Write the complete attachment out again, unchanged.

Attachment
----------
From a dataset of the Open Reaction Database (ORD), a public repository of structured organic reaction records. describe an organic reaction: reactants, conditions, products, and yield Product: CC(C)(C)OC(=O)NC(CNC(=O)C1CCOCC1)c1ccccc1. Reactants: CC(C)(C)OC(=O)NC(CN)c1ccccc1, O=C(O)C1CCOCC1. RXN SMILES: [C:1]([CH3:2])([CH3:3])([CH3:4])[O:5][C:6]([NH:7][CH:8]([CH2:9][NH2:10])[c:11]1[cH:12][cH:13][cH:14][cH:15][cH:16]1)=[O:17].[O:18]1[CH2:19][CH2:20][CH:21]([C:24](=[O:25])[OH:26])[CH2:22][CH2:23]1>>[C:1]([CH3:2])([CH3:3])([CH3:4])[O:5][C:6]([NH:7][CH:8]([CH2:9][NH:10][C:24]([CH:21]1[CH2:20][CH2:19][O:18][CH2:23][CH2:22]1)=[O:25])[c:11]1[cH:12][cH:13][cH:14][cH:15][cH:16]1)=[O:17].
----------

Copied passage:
From a dataset of the Open Reaction Database (ORD), a public repository of structured organic reaction records. describe an organic reaction: reactants, conditions, products, and yield Product: CC(C)(C)OC(=O)NC(CNC(=O)C1CCOCC1)c1ccccc1. Reactants: CC(C)(C)OC(=O)NC(CN)c1ccccc1, O=C(O)C1CCOCC1. RXN SMILES: [C:1]([CH3:2])([CH3:3])([CH3:4])[O:5][C:6]([NH:7][CH:8]([CH2:9][NH2:10])[c:11]1[cH:12][cH:13][cH:14][cH:15][cH:16]1)=[O:17].[O:18]1[CH2:19][CH2:20][CH:21]([C:24](=[O:25])[OH:26])[CH2:22][CH2:23]1>>[C:1]([CH3:2])([CH3:3])([CH3:4])[O:5][C:6]([NH:7][CH:8]([CH2:9][NH:10][C:24]([CH:21]1[CH2:20][CH2:19][O:18][CH2:23][CH2:22]1)=[O:25])[c:11]1[cH:12][cH:13][cH:14][cH:15][cH:16]1)=[O:17].